Wild Apples are On the Wane in Central Asia

ON 10/22/2022 AT 08:33 AM

Accelerating temperature rise from the climate crisis may soon force yet another species to extinction. This time it is the wild apple which used to thrive in the mountainous regions of parts of Central Asia.

Wild apples in Kazakhstan

The malus sieversii wild apple species in Zhongar-Alatau, located in Dzungarian Alatau, an isolated, glaciated mountain range in Kazakhstan, Photo: Yakov Federov, CC

The discovery was made by Zhongping Tian of Shanghai’s East China Normal University, and associates working with him to document the rapid population decline of the Malus sieversii species of wild apples in eastern Central Asia.

The research is significant not just to the region but the entire world. That is so because Malus sieversii is a common genetic ancestor to the well-known Fuji, McIntosh, and Granny Smith apple varieties. The Malus sieversii apple is also highly prized for its refreshing taste, unique to this particular species.

Zhongping Tian’s work involved counting thousands of apple trees and mapping their distribution in large sections of Central Asia, including it this species’ native habitat in the mountainous regions of Kazakhstan.

What they found was that just since a little over 30 years ago, an estimated 70 percent of this apple strain’s natural habitat has disappeared. With these wild apples being nearly a genetic monoculture with little biodiversity, they are especially sensitive to changes in their habitats. Apples in general are also highly sensitive to the seasonal temperature condition where they are grown, and these variants are no different.

With average temperatures warming far faster than throughout the Earth as a whole, this has put this species in extreme peril for it existence. The researchers estimate this will push the optimum area where the wild apples will thrive to a location 118-167 kilometers (73-104 miles) further north of where they are now, and also roughly 200 meters (656 feet) higher altitude than currently.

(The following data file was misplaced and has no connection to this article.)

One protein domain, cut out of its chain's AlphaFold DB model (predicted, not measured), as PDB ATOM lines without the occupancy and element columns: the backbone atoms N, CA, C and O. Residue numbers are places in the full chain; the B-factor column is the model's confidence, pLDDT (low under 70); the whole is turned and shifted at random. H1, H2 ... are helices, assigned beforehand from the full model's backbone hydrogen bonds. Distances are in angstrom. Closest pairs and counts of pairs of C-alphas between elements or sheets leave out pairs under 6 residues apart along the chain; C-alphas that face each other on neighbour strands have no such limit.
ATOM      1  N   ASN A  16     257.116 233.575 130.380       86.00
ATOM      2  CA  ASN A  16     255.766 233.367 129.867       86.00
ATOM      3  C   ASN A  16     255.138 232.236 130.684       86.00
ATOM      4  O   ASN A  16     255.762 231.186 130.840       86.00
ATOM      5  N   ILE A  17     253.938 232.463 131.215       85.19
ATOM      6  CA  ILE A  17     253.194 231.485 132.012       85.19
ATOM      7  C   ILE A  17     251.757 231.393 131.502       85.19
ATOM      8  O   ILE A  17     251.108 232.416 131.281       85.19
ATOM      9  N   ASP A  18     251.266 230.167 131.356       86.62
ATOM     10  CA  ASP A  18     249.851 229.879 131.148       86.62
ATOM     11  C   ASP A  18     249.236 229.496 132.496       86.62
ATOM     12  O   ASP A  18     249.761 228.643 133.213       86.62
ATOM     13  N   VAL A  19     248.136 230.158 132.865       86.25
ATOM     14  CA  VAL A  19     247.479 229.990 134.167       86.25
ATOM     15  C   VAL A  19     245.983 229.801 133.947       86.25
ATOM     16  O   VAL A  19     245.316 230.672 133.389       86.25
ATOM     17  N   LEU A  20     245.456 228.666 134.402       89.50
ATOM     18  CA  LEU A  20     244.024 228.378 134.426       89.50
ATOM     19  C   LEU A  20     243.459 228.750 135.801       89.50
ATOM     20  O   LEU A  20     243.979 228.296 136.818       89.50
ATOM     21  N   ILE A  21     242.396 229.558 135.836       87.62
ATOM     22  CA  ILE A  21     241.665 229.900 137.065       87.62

The impact of the climatic changes is significant. While local governmental agencies in the areas where the wild apples are prevalent have taken steps to protect some 13% of the existing habitats from harm, the one thing they cannot do anything about is rising temperatures within those habitats. That is why despite these protections, the researchers in the current study conclude that only one-fourth of the habitat region currently being protected will be able to support this species by the end of the century.

The authors further note that, based on data they have already taken and carrying out further analysis using computer models, the “wild apple will lose all suitable habitats in Zhambyl [region] of Kazakhstan, Tajikistan and Uzbekistan.” In nearby Kyrgyzstan, the expanse covered by this species within existing protected areas will decline by 78% in the same time period.

About the only protected areas where the wild apples will expand is in Kazakhstan and the Xinjiang region of China.

The authors note that, even with that expansion projections the species is still at risk because of the lack of genetic diversity. That is despite that, for other wild fruit variants such as apricots and nut bearing trees such as walnuts, the Central Asian mountain areas are known as a “biodiversity hotpot … one of the most important centers of origin and diversity for temperate wild fruit trees.” Yet because these trees cannot migrate naturally they will need human help.

Those potential extinctions would be a serious economic hit to the countries of Kyrgyzstan, Tajikistan and Uzbekistan, which depend on them as valuable sources of revenue. It is for that reason that many farmers in the area are already working to move their wild fruit orchards further north and into higher altitudes, in response to rising temperatures.